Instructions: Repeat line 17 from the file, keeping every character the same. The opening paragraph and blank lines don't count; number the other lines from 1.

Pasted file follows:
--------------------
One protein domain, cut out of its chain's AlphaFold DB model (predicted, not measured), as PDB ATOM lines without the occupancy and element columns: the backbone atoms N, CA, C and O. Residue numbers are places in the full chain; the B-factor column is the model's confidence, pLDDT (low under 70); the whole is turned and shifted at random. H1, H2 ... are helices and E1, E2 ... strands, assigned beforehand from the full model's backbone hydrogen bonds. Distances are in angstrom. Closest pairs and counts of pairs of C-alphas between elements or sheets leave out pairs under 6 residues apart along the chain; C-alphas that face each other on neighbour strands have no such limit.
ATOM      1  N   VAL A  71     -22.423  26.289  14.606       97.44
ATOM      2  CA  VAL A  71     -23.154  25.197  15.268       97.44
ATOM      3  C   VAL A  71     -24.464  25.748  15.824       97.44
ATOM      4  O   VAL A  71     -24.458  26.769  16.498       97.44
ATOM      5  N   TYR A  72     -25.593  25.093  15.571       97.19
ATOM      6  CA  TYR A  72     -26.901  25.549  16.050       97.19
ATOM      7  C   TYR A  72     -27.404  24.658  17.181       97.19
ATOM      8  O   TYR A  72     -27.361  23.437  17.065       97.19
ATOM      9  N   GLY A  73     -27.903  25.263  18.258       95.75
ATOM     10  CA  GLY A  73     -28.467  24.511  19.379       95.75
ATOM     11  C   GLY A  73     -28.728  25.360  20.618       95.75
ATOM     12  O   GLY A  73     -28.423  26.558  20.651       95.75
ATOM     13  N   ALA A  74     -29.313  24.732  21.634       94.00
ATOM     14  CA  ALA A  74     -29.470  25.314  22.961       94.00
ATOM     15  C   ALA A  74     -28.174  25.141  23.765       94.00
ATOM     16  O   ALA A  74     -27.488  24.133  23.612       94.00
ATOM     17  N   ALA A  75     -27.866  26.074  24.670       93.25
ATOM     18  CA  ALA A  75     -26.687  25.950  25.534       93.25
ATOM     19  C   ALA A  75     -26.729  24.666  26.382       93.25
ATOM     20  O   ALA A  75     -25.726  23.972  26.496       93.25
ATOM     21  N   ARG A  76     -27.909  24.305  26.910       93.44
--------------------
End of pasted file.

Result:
ATOM     17  N   ALA A  75     -27.866  26.074  24.670       93.25